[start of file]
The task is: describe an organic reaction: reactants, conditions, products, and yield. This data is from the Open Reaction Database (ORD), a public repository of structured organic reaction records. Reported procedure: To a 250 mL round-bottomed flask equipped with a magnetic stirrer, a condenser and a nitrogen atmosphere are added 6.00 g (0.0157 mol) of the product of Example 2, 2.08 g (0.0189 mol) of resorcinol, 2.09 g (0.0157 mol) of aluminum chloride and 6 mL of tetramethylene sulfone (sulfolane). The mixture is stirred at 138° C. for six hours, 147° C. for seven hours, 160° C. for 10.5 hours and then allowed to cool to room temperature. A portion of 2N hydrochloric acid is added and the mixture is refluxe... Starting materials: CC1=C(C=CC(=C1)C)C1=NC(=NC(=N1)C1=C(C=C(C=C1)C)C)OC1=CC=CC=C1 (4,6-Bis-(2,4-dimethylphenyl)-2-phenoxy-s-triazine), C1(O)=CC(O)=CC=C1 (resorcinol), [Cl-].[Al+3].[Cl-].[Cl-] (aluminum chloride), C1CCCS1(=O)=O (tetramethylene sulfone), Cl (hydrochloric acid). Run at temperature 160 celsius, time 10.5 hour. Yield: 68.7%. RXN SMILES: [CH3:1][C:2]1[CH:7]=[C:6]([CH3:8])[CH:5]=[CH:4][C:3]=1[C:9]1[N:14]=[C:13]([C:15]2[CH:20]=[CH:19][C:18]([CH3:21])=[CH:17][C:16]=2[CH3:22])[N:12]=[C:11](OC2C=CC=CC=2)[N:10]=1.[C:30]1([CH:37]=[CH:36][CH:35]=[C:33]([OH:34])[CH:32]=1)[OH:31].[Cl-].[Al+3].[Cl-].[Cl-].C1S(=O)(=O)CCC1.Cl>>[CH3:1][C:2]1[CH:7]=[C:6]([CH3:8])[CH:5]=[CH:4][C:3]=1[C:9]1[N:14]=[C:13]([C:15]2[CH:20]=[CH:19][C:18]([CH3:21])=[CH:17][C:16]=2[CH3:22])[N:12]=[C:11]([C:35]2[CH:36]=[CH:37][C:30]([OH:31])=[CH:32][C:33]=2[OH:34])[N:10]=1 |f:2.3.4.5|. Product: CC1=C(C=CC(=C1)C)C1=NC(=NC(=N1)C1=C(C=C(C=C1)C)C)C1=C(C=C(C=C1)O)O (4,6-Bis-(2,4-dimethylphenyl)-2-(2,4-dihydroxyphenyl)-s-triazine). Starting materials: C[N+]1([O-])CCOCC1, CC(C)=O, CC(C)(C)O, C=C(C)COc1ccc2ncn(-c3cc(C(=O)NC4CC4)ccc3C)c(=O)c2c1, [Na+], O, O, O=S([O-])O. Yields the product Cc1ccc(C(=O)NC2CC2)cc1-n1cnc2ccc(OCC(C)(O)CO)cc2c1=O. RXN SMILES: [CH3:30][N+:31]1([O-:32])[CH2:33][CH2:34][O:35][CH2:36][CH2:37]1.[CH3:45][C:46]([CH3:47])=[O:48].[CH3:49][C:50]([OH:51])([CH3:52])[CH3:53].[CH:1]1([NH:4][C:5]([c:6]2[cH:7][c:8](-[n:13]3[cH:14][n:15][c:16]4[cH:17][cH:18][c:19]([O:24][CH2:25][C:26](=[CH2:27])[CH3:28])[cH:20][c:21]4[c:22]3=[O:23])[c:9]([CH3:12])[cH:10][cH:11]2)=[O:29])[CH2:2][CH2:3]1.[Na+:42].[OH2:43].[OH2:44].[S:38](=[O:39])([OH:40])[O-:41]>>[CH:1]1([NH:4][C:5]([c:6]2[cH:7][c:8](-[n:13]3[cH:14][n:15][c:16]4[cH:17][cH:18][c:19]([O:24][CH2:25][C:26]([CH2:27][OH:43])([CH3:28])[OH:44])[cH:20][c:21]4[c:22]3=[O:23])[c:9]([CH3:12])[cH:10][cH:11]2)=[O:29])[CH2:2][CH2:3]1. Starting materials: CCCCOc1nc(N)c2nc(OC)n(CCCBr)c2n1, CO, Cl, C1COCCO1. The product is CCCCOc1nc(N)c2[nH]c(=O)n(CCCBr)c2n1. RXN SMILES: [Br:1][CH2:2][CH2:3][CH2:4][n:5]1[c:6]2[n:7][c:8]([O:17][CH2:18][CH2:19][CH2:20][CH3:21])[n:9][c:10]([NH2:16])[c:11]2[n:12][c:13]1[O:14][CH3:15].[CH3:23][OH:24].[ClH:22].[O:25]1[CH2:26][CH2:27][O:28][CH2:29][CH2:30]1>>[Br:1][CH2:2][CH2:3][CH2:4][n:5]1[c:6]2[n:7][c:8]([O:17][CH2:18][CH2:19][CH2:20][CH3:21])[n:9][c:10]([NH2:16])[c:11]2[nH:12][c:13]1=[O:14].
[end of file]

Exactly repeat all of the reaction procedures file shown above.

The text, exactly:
The task is: describe an organic reaction: reactants, conditions, products, and yield. This data is from the Open Reaction Database (ORD), a public repository of structured organic reaction records. Reported procedure: To a 250 mL round-bottomed flask equipped with a magnetic stirrer, a condenser and a nitrogen atmosphere are added 6.00 g (0.0157 mol) of the product of Example 2, 2.08 g (0.0189 mol) of resorcinol, 2.09 g (0.0157 mol) of aluminum chloride and 6 mL of tetramethylene sulfone (sulfolane). The mixture is stirred at 138° C. for six hours, 147° C. for seven hours, 160° C. for 10.5 hours and then allowed to cool to room temperature. A portion of 2N hydrochloric acid is added and the mixture is refluxe... Starting materials: CC1=C(C=CC(=C1)C)C1=NC(=NC(=N1)C1=C(C=C(C=C1)C)C)OC1=CC=CC=C1 (4,6-Bis-(2,4-dimethylphenyl)-2-phenoxy-s-triazine), C1(O)=CC(O)=CC=C1 (resorcinol), [Cl-].[Al+3].[Cl-].[Cl-] (aluminum chloride), C1CCCS1(=O)=O (tetramethylene sulfone), Cl (hydrochloric acid). Run at temperature 160 celsius, time 10.5 hour. Yield: 68.7%. RXN SMILES: [CH3:1][C:2]1[CH:7]=[C:6]([CH3:8])[CH:5]=[CH:4][C:3]=1[C:9]1[N:14]=[C:13]([C:15]2[CH:20]=[CH:19][C:18]([CH3:21])=[CH:17][C:16]=2[CH3:22])[N:12]=[C:11](OC2C=CC=CC=2)[N:10]=1.[C:30]1([CH:37]=[CH:36][CH:35]=[C:33]([OH:34])[CH:32]=1)[OH:31].[Cl-].[Al+3].[Cl-].[Cl-].C1S(=O)(=O)CCC1.Cl>>[CH3:1][C:2]1[CH:7]=[C:6]([CH3:8])[CH:5]=[CH:4][C:3]=1[C:9]1[N:14]=[C:13]([C:15]2[CH:20]=[CH:19][C:18]([CH3:21])=[CH:17][C:16]=2[CH3:22])[N:12]=[C:11]([C:35]2[CH:36]=[CH:37][C:30]([OH:31])=[CH:32][C:33]=2[OH:34])[N:10]=1 |f:2.3.4.5|. Product: CC1=C(C=CC(=C1)C)C1=NC(=NC(=N1)C1=C(C=C(C=C1)C)C)C1=C(C=C(C=C1)O)O (4,6-Bis-(2,4-dimethylphenyl)-2-(2,4-dihydroxyphenyl)-s-triazine). Starting materials: C[N+]1([O-])CCOCC1, CC(C)=O, CC(C)(C)O, C=C(C)COc1ccc2ncn(-c3cc(C(=O)NC4CC4)ccc3C)c(=O)c2c1, [Na+], O, O, O=S([O-])O. Yields the product Cc1ccc(C(=O)NC2CC2)cc1-n1cnc2ccc(OCC(C)(O)CO)cc2c1=O. RXN SMILES: [CH3:30][N+:31]1([O-:32])[CH2:33][CH2:34][O:35][CH2:36][CH2:37]1.[CH3:45][C:46]([CH3:47])=[O:48].[CH3:49][C:50]([OH:51])([CH3:52])[CH3:53].[CH:1]1([NH:4][C:5]([c:6]2[cH:7][c:8](-[n:13]3[cH:14][n:15][c:16]4[cH:17][cH:18][c:19]([O:24][CH2:25][C:26](=[CH2:27])[CH3:28])[cH:20][c:21]4[c:22]3=[O:23])[c:9]([CH3:12])[cH:10][cH:11]2)=[O:29])[CH2:2][CH2:3]1.[Na+:42].[OH2:43].[OH2:44].[S:38](=[O:39])([OH:40])[O-:41]>>[CH:1]1([NH:4][C:5]([c:6]2[cH:7][c:8](-[n:13]3[cH:14][n:15][c:16]4[cH:17][cH:18][c:19]([O:24][CH2:25][C:26]([CH2:27][OH:43])([CH3:28])[OH:44])[cH:20][c:21]4[c:22]3=[O:23])[c:9]([CH3:12])[cH:10][cH:11]2)=[O:29])[CH2:2][CH2:3]1. Starting materials: CCCCOc1nc(N)c2nc(OC)n(CCCBr)c2n1, CO, Cl, C1COCCO1. The product is CCCCOc1nc(N)c2[nH]c(=O)n(CCCBr)c2n1. RXN SMILES: [Br:1][CH2:2][CH2:3][CH2:4][n:5]1[c:6]2[n:7][c:8]([O:17][CH2:18][CH2:19][CH2:20][CH3:21])[n:9][c:10]([NH2:16])[c:11]2[n:12][c:13]1[O:14][CH3:15].[CH3:23][OH:24].[ClH:22].[O:25]1[CH2:26][CH2:27][O:28][CH2:29][CH2:30]1>>[Br:1][CH2:2][CH2:3][CH2:4][n:5]1[c:6]2[n:7][c:8]([O:17][CH2:18][CH2:19][CH2:20][CH3:21])[n:9][c:10]([NH2:16])[c:11]2[nH:12][c:13]1=[O:14].